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North and South Korea Far Apart

SEOUL, May 6 2011 (IPS) - Young North Koreans who have defected to the South are determined to see their dream – a unified Korea – become reality, even if their counterparts in the South don’t quite agree.

“My dream is to get the two Koreas united. In a united Korea, I will run a shelter to feed hungry North Koreans,” said 20-year-old Yu Chull-Min (not his real name), a North Korean studying at Yomyung School in Seoul where students from the North, aged 16 to 24, are finishing high school.

But this lofty dream often gets lost in confusion and sometimes humiliation, as these young North Korean realise how different they are from South Korean youths.

The biggest difference is their divergence on the unification issue. In a unification camp rally held in April, undergraduates from both South and North gathered to talk about their vision on the unification of two Koreas.

“Why should we bother to unify two Koreas?” said a student from South Korea. “We must recognise that two Koreans have drifted too far away from each other. Therefore, wouldn’t it be more comfortable for two Koreas to stay apart as it is now?”

A dozen North Korean students in the meeting were taken aback. “How shocked I was,” said Lee Hyun- Ji (not his real name) a 25-year-old student from the North.

“The way she talks is a far departure from the way we used to speak in North Korea. Back in the 1990s when I was kid in the North, we falsely believed South Koreans were worse off than we were. And our dream was to unify two Koreas so that we may help South Korea with food.”

Even more frustrating for North Korean students was the thought that the South Korean’s views seemed to represent the opinion of the majority of South Korean students on the reunifications. “Many of our friends believe two Koreas are too different to stay together in the same state entity,” said Kim Ju-Ri, 21, a South Korean student in Handong University in the southern city of Pohang.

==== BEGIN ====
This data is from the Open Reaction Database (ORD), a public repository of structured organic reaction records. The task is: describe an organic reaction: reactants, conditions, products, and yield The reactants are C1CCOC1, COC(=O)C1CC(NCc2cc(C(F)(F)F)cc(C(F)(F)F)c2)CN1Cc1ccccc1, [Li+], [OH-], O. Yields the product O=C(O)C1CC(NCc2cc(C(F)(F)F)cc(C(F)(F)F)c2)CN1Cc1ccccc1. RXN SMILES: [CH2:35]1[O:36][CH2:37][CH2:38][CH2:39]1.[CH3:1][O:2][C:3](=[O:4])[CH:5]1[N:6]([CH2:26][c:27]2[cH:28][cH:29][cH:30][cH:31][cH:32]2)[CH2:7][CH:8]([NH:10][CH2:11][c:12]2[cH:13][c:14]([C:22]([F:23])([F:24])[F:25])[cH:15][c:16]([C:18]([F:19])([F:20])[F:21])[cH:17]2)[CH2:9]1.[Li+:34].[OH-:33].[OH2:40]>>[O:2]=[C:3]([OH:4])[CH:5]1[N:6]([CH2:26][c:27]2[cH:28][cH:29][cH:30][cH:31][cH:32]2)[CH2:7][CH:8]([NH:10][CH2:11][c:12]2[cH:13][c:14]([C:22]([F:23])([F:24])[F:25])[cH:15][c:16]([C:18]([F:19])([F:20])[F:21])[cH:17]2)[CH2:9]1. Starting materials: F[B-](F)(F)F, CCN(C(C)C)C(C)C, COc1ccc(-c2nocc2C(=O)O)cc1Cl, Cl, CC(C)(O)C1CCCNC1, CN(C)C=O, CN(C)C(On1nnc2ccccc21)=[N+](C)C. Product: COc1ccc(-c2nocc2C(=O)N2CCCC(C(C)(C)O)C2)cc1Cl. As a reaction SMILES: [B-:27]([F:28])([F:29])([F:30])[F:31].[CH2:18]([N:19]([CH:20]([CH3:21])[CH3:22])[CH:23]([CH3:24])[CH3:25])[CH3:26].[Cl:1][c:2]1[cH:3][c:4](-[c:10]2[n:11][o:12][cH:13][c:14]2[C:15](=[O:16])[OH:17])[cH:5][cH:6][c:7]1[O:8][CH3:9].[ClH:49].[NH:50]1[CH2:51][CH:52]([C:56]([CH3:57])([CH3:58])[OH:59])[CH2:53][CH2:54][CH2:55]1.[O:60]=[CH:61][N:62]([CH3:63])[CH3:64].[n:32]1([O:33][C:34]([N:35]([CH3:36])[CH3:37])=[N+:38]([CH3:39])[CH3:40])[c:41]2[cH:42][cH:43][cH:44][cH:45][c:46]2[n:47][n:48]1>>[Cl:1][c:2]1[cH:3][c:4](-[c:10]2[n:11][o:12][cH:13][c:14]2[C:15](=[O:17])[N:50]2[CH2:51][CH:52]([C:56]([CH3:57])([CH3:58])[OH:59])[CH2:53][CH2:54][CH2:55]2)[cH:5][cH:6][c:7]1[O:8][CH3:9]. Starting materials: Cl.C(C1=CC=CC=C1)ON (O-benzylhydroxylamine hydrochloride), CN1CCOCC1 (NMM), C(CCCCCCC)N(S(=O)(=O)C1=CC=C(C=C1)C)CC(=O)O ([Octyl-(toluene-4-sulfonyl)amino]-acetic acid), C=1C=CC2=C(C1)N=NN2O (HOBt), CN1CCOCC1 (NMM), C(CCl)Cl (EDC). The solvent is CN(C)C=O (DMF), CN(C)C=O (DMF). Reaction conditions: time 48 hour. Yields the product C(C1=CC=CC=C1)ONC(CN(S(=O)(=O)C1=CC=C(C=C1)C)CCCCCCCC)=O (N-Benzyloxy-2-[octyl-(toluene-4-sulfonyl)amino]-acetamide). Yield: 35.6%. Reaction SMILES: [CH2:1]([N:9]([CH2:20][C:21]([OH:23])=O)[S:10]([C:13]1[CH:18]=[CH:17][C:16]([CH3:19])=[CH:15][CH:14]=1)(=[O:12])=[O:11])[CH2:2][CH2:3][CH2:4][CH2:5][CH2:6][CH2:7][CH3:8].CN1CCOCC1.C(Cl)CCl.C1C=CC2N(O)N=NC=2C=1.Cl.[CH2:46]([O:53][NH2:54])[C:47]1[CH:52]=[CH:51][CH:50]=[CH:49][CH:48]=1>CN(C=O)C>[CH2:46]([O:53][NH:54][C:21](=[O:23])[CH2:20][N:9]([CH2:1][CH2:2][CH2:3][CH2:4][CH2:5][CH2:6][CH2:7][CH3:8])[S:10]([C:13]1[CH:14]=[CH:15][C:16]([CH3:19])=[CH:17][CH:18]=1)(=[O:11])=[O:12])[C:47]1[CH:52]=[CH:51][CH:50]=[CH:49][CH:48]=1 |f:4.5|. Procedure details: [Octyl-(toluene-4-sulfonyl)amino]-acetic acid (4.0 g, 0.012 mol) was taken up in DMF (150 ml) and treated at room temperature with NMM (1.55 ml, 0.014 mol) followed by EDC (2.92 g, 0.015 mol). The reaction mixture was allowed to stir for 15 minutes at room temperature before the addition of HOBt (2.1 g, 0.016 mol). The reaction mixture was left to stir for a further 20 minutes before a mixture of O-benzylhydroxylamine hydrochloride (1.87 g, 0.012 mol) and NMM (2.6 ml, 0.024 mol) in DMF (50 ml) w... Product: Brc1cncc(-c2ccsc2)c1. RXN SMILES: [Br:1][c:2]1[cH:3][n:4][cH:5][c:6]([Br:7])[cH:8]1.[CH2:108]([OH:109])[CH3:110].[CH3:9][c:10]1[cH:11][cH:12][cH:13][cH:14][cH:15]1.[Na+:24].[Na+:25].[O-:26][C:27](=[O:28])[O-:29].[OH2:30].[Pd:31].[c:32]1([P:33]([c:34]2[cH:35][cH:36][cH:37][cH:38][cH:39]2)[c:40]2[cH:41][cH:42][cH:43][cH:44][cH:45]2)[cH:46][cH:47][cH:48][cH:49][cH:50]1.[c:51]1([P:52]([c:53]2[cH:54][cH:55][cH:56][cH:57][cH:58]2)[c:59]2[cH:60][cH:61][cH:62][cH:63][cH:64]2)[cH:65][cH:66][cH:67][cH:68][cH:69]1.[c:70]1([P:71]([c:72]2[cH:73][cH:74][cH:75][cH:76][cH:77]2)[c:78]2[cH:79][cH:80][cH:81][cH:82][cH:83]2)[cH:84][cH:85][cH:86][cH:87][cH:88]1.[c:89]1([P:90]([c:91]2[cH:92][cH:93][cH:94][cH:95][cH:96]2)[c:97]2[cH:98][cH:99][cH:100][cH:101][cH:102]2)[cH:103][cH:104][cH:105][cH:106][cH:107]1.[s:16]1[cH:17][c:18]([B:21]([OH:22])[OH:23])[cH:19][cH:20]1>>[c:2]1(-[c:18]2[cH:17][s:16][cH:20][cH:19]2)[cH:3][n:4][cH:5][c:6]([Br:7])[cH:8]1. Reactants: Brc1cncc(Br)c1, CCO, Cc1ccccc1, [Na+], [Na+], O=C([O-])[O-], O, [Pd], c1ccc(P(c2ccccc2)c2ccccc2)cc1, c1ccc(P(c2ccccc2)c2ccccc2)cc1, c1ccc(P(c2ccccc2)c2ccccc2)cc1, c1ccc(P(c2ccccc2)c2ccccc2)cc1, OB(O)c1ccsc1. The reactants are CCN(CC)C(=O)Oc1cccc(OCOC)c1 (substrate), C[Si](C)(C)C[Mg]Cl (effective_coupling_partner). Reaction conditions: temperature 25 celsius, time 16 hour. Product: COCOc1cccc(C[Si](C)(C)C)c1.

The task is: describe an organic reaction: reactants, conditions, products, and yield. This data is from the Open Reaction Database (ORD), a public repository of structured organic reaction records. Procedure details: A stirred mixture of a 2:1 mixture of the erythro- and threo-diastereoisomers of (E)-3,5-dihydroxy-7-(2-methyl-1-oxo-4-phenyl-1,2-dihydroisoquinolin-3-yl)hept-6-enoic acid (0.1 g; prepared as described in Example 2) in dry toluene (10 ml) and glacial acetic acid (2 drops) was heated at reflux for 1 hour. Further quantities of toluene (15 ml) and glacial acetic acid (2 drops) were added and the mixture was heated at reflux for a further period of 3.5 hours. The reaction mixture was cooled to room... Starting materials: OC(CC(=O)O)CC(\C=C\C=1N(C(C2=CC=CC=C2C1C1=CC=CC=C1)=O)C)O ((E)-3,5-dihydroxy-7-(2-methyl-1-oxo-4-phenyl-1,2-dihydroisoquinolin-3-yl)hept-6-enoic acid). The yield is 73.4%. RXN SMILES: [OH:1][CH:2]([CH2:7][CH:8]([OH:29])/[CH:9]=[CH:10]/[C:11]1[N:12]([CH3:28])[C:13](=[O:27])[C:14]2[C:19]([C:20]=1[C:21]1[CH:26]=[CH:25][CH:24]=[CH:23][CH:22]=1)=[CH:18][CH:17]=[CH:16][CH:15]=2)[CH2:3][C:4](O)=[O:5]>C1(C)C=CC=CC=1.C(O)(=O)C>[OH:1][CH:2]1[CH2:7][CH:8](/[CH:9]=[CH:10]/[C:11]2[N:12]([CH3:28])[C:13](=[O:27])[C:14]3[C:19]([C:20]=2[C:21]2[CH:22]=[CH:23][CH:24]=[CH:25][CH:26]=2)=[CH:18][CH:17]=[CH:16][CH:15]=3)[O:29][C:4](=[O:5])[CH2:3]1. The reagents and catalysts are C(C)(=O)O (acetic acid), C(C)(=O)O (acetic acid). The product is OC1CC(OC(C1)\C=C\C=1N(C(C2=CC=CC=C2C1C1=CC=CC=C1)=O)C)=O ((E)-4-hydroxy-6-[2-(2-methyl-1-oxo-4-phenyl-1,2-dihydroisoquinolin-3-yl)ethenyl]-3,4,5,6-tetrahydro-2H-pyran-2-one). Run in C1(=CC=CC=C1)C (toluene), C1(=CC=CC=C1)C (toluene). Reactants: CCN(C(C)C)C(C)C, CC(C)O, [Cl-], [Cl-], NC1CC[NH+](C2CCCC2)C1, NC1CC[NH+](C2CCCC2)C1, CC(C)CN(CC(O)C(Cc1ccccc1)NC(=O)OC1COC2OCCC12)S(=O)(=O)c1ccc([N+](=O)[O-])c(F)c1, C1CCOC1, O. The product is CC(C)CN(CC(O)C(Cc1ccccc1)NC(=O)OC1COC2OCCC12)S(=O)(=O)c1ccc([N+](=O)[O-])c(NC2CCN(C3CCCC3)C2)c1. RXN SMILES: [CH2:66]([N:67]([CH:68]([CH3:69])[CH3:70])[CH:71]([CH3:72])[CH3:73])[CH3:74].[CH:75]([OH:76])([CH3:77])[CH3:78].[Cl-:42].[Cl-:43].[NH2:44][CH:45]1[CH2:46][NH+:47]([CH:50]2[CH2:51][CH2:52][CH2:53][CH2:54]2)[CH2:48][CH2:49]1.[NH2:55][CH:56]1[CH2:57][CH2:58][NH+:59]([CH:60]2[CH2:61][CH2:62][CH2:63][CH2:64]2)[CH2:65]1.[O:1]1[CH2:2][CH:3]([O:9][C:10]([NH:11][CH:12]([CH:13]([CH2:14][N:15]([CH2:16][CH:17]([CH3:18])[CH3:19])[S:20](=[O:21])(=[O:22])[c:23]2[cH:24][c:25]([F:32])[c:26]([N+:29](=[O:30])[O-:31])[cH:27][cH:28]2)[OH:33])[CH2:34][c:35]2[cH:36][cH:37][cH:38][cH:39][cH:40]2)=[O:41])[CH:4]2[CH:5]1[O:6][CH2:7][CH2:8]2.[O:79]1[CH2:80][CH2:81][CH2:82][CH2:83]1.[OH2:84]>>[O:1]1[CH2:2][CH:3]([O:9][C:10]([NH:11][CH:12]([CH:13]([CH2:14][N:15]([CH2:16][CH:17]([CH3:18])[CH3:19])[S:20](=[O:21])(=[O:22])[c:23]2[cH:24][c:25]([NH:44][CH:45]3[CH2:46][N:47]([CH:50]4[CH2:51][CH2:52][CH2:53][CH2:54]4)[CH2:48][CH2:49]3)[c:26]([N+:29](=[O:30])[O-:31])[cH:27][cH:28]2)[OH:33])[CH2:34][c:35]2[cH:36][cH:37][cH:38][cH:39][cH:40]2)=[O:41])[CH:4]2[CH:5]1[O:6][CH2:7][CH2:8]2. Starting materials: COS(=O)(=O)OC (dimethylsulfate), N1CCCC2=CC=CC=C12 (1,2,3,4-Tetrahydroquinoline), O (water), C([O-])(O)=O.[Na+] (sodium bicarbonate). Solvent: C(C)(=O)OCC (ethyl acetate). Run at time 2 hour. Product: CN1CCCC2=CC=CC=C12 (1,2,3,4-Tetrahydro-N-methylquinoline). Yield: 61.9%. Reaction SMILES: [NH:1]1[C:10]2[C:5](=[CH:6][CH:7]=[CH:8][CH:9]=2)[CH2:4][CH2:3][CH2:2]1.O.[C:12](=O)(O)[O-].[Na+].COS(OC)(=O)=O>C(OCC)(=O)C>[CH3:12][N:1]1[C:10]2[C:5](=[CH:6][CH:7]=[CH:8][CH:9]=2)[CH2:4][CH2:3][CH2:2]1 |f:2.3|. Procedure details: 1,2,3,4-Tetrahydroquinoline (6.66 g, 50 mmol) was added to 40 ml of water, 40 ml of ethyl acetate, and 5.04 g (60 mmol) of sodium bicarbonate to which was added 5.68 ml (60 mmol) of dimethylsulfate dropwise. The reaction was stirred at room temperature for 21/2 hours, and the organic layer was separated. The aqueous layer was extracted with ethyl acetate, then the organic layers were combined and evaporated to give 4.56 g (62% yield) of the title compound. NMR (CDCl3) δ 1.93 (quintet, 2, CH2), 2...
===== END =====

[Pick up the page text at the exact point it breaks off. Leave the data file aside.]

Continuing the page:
Yomyung School vice-president Jo Myung-Sook explained why unification is a desperate dream for North Koreans. “Because the unification is the only way for them to reunite with their families that they had left behind,” she said. “Also, it is the only way for them to get the starving North Koreans out of the hunger and poverty.”

Most of these North Koreans endured not only separation from their families, but also the pain and terror crossing the border from North Korea into China, and then on to the South.

Many believe that South Korean students are more individualistic, while North Korean students are more united in their group-minded pursuit of unification.

The difference explains why South Koreans appear indifferent or insensitive to North Korean students. “We South Koreans have our own individual goal to pursue. We would rather pass it unless it is something compelling to serve our purpose,” said Lee Min-A, a 23-year-old undergraduate studying economics in Handong University.

The contrast between South Koreans’ focus on individual merit, against North Koreans’ group-oriented attitude, became more pronounced this year, after turmoil plagued South Korea ‘s top science university in the wake of four suicides. Four students killed themselves amid mounting pressure to get high grades.

The difference in level of education between students from North and South is also obvious. North Koreans students realise soon enough that they lag far behind their South Korean peers in areas of study that do not exist in the North, such as English and computers. As a result, North Korean students have to deal with technology-oriented language they could not pick up.

“I just smile it away, even though I do not understand what South Korean peers say, pretending to get it. Because I don’t want to let South Korean peers think I am different,” said Yu Chull-Min at Yomyung School. Yu occasionally encounters South Korean peers in his work as a volunteer helping the homeless.

Another difference is that South Koreans are used to luxuries alien to youths from the North. “I felt the outrage when I saw students here did not eat all of (their) food just because they don’t like it,” said Lee Hyun-Ji (not her real name), a student who fled North Korea.

“When I see leftover food, I am reminded of North Korean children who were starved to death (when I was there),” said Lee, who arrived in South Korea in 2006 via China.

The food scarcity that has plagued at least one-third of the 23 million North Korean population since the 1990s is the major reason some 10,000 North Koreans have left their hometowns, crossed the border into China, and finally settled in South Korea.

The differences are a source of frustration for North Koreans. “The gap between their dream and reality often ends up being a disheartened mind that leads some of them to turn to smoke and alcohol,” said Jo Myung-Sook.

On the other hand, there are those who see the differences as a chance for young North Koreans in the South to bridge the gap when the two Koreas are united. The new reality that North Koreans are feeling to the South is a window to what lies ahead for North Koreans when the two Koreas are eventually reunited.

“For this reason, we believe we are going to take up a bridge role between two Koreas when two Koreas are united,” said Lee Hyun-Ji.

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